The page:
'Blackberries' (1813) by Raphaelle Peale; De Young Museum, San Francisco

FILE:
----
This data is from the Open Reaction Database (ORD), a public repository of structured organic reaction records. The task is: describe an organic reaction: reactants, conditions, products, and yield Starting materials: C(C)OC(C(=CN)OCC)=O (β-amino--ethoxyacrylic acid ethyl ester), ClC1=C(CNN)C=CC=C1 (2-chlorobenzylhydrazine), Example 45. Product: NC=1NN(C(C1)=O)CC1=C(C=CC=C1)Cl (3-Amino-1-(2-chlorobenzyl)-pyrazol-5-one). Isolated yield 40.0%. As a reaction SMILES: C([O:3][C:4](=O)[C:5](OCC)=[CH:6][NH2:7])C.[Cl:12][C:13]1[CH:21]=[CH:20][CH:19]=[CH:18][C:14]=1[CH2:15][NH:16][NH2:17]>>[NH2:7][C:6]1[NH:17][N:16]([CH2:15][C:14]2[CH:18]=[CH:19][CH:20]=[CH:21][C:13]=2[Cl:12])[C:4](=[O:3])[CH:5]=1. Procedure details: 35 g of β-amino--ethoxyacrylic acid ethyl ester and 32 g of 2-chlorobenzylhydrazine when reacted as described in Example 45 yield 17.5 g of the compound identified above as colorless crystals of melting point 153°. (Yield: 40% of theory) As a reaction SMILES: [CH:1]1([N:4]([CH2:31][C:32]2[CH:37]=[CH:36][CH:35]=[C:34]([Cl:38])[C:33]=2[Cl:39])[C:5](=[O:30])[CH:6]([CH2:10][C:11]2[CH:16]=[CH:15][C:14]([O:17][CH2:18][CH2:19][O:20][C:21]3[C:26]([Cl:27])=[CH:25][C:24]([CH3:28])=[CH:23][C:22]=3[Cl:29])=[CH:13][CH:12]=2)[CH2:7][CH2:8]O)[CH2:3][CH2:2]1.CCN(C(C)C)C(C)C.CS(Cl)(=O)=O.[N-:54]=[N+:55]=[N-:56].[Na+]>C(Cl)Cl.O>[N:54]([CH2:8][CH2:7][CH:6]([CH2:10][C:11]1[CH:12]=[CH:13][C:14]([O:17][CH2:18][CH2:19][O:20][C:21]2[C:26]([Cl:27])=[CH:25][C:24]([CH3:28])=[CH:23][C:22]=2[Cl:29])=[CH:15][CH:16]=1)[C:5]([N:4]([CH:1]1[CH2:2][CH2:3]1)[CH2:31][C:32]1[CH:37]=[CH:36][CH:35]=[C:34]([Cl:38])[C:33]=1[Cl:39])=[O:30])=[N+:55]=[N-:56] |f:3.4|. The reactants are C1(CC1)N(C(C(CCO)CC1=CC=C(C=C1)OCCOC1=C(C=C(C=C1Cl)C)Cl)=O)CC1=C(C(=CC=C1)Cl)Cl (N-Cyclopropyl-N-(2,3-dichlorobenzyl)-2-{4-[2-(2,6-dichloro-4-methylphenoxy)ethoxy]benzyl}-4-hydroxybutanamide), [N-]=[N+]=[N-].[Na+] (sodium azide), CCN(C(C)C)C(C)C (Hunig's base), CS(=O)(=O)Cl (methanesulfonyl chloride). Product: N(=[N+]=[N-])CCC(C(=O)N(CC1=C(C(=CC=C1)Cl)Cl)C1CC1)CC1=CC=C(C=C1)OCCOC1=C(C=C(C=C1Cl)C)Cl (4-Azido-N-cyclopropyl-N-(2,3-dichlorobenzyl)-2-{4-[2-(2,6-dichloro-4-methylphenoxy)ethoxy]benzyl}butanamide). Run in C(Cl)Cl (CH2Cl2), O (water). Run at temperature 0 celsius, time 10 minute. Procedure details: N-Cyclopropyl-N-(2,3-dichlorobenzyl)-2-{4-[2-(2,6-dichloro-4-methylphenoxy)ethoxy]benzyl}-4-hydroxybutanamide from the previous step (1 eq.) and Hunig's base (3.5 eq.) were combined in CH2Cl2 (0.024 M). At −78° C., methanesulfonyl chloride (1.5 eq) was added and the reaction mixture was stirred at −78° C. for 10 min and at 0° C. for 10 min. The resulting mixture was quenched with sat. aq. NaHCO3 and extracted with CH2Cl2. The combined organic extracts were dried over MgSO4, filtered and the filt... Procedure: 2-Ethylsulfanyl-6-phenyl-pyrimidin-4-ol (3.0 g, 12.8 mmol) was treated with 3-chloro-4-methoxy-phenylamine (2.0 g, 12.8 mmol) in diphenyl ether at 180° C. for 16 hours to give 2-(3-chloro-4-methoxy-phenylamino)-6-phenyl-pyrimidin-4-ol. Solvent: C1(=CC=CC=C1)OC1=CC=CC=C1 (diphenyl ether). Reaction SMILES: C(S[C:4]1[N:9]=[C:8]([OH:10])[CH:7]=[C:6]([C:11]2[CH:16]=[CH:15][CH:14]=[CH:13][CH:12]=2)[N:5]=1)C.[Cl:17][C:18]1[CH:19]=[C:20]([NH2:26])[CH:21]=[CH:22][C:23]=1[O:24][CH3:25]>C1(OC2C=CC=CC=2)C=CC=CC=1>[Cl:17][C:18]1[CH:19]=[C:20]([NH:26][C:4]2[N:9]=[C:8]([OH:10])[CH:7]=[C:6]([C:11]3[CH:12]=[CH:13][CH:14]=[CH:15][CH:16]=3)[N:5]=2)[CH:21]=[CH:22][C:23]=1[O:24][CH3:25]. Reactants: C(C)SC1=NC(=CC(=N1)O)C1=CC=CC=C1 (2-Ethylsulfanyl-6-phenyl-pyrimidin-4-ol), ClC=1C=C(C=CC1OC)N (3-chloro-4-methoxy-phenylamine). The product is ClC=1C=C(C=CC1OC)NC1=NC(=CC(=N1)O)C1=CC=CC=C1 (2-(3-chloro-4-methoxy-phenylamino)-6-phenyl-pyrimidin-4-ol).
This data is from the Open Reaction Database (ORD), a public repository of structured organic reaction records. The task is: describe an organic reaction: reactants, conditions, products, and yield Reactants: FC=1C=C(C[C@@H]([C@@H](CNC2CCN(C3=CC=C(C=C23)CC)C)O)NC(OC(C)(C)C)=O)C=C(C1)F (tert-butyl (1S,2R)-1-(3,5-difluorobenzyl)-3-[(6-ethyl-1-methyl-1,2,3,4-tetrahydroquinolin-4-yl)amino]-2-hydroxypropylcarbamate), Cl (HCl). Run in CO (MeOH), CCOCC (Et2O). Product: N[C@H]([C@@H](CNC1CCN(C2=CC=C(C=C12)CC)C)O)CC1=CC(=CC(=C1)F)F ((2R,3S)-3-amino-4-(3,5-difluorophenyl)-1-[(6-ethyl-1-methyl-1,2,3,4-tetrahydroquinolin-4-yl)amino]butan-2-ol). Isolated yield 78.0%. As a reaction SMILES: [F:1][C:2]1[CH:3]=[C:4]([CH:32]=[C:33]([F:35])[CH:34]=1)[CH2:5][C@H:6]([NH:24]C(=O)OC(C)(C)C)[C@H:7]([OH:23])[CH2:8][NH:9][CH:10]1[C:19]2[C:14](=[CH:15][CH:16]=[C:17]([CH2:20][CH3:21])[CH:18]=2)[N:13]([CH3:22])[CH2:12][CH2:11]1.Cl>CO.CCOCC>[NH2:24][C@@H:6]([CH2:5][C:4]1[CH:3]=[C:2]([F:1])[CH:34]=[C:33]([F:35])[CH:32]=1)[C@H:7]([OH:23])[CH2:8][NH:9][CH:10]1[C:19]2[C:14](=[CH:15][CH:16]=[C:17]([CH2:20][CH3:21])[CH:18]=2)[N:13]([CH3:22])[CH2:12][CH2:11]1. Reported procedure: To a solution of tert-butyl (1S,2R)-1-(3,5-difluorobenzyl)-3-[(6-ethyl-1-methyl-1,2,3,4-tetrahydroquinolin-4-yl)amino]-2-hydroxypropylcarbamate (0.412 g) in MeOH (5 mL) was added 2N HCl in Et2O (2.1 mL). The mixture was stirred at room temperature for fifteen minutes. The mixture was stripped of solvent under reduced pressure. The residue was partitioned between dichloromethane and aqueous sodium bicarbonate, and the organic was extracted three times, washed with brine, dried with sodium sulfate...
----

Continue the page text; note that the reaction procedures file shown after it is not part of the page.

I'm not really fond of still life paintings in general but now and then you see a painting that is so fine in detail and beautiful in colour that it is just difficult to ignore. The painter of this lovely still life scene with blackberries was Raphaelle Peale, born on the 17th of February, 1774, and considered to be the first professional still life painter in the United States and still one of its finest. Most of his paintings are small in scale and depict objects arranged on a table. He was taught painting by his father Charles Willson Peale, a portrait painter, who had named his children after great artists. At first Raphaelle dedicated himself to portrait painting but due to health problems (caused by alcoholism and gout) he turned to still life painting. Many of these still lifes were painted under extreme conditions of chronic illness. His father constantly urged Raphaelle to take up portrait painting since it was more lucrative and more prestigious. But Raphaelle stayed with still lifes and it is for these paintings that he is best known. I'm delighted to make his acquaintance today.